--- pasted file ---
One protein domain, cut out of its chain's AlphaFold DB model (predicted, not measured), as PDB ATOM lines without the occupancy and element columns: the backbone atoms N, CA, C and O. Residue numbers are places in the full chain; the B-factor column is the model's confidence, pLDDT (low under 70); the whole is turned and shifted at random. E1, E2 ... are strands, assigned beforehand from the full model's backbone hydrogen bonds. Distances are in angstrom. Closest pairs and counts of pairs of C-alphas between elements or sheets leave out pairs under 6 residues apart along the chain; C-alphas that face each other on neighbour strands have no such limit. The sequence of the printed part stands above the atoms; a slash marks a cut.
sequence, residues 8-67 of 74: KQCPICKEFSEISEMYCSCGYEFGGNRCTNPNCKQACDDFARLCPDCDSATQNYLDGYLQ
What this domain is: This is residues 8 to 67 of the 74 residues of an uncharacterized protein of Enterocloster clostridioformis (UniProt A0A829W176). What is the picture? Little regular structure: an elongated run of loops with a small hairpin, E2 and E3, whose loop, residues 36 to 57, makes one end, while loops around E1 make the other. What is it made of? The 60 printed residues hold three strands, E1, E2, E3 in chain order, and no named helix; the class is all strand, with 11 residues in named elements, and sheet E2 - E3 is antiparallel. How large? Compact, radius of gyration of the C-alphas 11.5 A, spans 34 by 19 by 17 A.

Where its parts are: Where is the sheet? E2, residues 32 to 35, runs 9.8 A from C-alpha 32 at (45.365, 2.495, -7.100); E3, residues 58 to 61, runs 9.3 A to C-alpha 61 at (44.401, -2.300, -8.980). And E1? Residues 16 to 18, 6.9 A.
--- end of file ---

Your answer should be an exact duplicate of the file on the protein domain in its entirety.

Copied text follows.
One protein domain, cut out of its chain's AlphaFold DB model (predicted, not measured), as PDB ATOM lines without the occupancy and element columns: the backbone atoms N, CA, C and O. Residue numbers are places in the full chain; the B-factor column is the model's confidence, pLDDT (low under 70); the whole is turned and shifted at random. E1, E2 ... are strands, assigned beforehand from the full model's backbone hydrogen bonds. Distances are in angstrom. Closest pairs and counts of pairs of C-alphas between elements or sheets leave out pairs under 6 residues apart along the chain; C-alphas that face each other on neighbour strands have no such limit. The sequence of the printed part stands above the atoms; a slash marks a cut.
sequence, residues 8-67 of 74: KQCPICKEFSEISEMYCSCGYEFGGNRCTNPNCKQACDDFARLCPDCDSATQNYLDGYLQ
What this domain is: This is residues 8 to 67 of the 74 residues of an uncharacterized protein of Enterocloster clostridioformis (UniProt A0A829W176). What is the picture? Little regular structure: an elongated run of loops with a small hairpin, E2 and E3, whose loop, residues 36 to 57, makes one end, while loops around E1 make the other. What is it made of? The 60 printed residues hold three strands, E1, E2, E3 in chain order, and no named helix; the class is all strand, with 11 residues in named elements, and sheet E2 - E3 is antiparallel. How large? Compact, radius of gyration of the C-alphas 11.5 A, spans 34 by 19 by 17 A.

Where its parts are: Where is the sheet? E2, residues 32 to 35, runs 9.8 A from C-alpha 32 at (45.365, 2.495, -7.100); E3, residues 58 to 61, runs 9.3 A to C-alpha 61 at (44.401, -2.300, -8.980). And E1? Residues 16 to 18, 6.9 A.